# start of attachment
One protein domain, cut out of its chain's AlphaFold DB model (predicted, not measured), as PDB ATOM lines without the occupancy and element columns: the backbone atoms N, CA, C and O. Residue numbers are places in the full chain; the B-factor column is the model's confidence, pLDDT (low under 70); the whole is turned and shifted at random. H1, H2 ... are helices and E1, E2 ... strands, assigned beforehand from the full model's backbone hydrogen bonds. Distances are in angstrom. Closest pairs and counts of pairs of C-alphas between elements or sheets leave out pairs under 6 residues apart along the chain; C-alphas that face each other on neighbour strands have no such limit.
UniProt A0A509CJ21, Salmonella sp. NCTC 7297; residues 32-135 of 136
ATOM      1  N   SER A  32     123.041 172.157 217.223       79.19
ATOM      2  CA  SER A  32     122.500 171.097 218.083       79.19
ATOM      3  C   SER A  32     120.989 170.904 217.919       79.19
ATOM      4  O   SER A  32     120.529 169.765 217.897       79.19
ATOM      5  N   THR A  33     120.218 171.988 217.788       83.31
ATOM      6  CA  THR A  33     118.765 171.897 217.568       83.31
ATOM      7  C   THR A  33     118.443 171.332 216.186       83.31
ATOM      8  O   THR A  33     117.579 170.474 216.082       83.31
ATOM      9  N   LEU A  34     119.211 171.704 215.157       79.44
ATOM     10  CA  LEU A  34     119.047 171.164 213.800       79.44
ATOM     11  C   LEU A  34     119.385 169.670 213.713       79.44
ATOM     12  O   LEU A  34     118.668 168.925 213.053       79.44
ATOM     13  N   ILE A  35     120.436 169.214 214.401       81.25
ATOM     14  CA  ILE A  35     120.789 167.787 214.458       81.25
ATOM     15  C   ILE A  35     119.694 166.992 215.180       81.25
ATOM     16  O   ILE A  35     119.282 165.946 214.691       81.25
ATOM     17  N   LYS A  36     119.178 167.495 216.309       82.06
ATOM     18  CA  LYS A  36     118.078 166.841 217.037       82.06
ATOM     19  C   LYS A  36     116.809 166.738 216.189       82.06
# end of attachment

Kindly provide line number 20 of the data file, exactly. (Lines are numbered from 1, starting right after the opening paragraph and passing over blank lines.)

ATOM     19  C   LYS A  36     116.809 166.738 216.189       82.06